Network Topology

Create high-level diagrams of your network topology that include any available information listed in Table 7.6. The larger or more complicated your network topology, the more diagrams you need.

Table 7.6 Gathering Data on Network Topology

Network topology

Data needed

High-level WAN/LAN architecture

Links, gateways, geographic locations, firewalls, and extranets or virtual private networks, where applicable

Network size

Number of servers and clients at each location

Network bandwidth

Link speeds and available bandwidth, including any known bandwidth issues

Network usage and traffic patterns

Light, moderate, heavy - times of day when network usage is heaviest (peak times) and scheduled times for backup and maintenance (non-peak times)

Network types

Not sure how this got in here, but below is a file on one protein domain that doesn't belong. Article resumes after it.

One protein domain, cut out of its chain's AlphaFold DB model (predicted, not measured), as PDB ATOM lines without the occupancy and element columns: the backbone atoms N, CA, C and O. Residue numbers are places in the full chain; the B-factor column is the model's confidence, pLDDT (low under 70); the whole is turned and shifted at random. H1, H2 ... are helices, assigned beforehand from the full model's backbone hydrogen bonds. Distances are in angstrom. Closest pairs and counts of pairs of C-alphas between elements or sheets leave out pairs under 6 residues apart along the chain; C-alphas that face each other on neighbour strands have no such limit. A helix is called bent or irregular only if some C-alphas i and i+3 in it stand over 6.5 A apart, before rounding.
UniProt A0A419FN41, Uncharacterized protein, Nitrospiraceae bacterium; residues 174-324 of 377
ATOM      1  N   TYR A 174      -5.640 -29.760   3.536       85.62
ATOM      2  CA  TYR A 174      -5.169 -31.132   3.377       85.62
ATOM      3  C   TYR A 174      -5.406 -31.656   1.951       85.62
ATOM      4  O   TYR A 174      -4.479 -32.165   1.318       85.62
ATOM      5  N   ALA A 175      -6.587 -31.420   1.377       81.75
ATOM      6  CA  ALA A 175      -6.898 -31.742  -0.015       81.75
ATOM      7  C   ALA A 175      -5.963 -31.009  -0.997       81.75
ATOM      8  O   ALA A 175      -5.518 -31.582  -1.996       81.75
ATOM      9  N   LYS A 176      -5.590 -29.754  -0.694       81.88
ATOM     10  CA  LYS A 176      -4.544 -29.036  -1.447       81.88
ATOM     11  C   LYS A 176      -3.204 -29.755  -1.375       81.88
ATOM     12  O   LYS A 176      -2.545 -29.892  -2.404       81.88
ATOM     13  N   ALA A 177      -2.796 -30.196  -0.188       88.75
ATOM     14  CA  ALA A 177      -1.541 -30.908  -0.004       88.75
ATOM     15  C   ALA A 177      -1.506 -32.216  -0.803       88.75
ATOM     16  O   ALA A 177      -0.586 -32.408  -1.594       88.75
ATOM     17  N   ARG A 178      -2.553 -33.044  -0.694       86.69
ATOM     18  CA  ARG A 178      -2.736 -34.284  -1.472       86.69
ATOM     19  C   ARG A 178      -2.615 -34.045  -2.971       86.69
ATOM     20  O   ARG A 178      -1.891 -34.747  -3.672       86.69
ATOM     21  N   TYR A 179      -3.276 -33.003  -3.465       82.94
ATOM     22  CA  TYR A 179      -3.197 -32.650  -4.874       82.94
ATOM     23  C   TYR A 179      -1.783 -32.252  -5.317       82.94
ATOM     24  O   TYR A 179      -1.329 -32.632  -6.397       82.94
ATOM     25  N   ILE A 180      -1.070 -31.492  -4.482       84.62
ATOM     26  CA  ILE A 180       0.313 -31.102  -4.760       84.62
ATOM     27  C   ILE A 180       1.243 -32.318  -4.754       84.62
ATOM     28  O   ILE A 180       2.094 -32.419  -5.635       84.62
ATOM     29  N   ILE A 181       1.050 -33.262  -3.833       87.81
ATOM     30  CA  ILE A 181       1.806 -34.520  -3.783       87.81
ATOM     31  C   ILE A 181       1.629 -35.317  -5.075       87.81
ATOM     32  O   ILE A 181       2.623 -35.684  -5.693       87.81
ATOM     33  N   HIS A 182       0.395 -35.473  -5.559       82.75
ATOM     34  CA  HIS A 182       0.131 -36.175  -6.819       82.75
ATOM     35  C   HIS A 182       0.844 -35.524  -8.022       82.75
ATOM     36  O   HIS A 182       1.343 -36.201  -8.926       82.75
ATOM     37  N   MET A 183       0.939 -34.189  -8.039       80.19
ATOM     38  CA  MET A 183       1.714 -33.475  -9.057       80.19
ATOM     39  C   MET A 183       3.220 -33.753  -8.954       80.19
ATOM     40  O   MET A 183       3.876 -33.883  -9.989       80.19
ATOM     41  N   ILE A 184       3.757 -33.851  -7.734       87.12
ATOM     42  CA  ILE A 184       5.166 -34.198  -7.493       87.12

Windows NT, Windows 2000, or Novell NetWare and other third-party network operating systems

Network protocols

TCP/IP, NetBEUI, IPX/SPX, AppleTalk, DLC, DecNet, Banyan VINES, etc., and name resolution methods such as DNS and WINS

IP subnet structure

The IP subnets on your network by subnet ID

Active Directory site structure

Active Directory organizational units, site names, trees, and forest

Later, after you make decisions about your SMS site structure and site system hardware requirements, you can determine whether any equipment upgrades or additions are necessary before your SMS deployment.

Network diagrams are also helpful when you create a representative test environment for your test lab and pilot project. Ensure that your network diagram is detailed and specific. If your network is large or complex, consider creating a similar but separate diagram for your domain structure and server topology.

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